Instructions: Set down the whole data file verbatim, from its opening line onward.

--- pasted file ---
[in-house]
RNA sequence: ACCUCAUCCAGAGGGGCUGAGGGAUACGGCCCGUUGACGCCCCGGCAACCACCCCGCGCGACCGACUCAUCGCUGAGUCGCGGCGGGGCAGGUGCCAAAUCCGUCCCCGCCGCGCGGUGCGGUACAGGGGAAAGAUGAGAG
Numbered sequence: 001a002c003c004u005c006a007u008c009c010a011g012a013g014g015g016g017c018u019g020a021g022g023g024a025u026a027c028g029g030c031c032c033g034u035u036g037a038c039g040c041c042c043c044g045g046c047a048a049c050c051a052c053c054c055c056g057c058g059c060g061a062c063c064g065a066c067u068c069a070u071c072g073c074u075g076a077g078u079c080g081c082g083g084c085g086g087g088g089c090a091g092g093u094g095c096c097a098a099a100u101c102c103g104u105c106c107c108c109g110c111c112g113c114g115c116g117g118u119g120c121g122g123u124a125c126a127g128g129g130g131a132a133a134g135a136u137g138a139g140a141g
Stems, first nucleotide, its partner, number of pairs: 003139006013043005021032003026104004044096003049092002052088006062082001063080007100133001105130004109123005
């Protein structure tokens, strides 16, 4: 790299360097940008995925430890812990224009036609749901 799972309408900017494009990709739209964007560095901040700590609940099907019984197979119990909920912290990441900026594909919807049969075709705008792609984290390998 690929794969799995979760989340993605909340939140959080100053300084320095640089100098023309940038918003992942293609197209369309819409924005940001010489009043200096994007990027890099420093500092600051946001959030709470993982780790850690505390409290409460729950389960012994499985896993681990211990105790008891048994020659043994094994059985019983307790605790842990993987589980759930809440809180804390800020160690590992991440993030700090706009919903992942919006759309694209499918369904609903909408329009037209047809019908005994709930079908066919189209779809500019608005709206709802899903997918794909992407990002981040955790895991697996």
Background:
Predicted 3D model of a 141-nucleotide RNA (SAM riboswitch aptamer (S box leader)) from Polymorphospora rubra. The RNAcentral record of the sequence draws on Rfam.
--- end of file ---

[in-house]
RNA sequence: ACCUCAUCCAGAGGGGCUGAGGGAUACGGCCCGUUGACGCCCCGGCAACCACCCCGCGCGACCGACUCAUCGCUGAGUCGCGGCGGGGCAGGUGCCAAAUCCGUCCCCGCCGCGCGGUGCGGUACAGGGGAAAGAUGAGAG
Numbered sequence: 001a002c003c004u005c006a007u008c009c010a011g012a013g014g015g016g017c018u019g020a021g022g023g024a025u026a027c028g029g030c031c032c033g034u035u036g037a038c039g040c041c042c043c044g045g046c047a048a049c050c051a052c053c054c055c056g057c058g059c060g061a062c063c064g065a066c067u068c069a070u071c072g073c074u075g076a077g078u079c080g081c082g083g084c085g086g087g088g089c090a091g092g093u094g095c096c097a098a099a100u101c102c103g104u105c106c107c108c109g110c111c112g113c114g115c116g117g118u119g120c121g122g123u124a125c126a127g128g129g130g131a132a133a134g135a136u137g138a139g140a141g
Stems, first nucleotide, its partner, number of pairs: 003139006013043005021032003026104004044096003049092002052088006062082001063080007100133001105130004109123005
């Protein structure tokens, strides 16, 4: 790299360097940008995925430890812990224009036609749901 799972309408900017494009990709739209964007560095901040700590609940099907019984197979119990909920912290990441900026594909919807049969075709705008792609984290390998 690929794969799995979760989340993605909340939140959080100053300084320095640089100098023309940038918003992942293609197209369309819409924005940001010489009043200096994007990027890099420093500092600051946001959030709470993982780790850690505390409290409460729950389960012994499985896993681990211990105790008891048994020659043994094994059985019983307790605790842990993987589980759930809440809180804390800020160690590992991440993030700090706009919903992942919006759309694209499918369904609903909408329009037209047809019908005994709930079908066919189209779809500019608005709206709802899903997918794909992407990002981040955790895991697996």
Background:
Predicted 3D model of a 141-nucleotide RNA (SAM riboswitch aptamer (S box leader)) from Polymorphospora rubra. The RNAcentral record of the sequence draws on Rfam.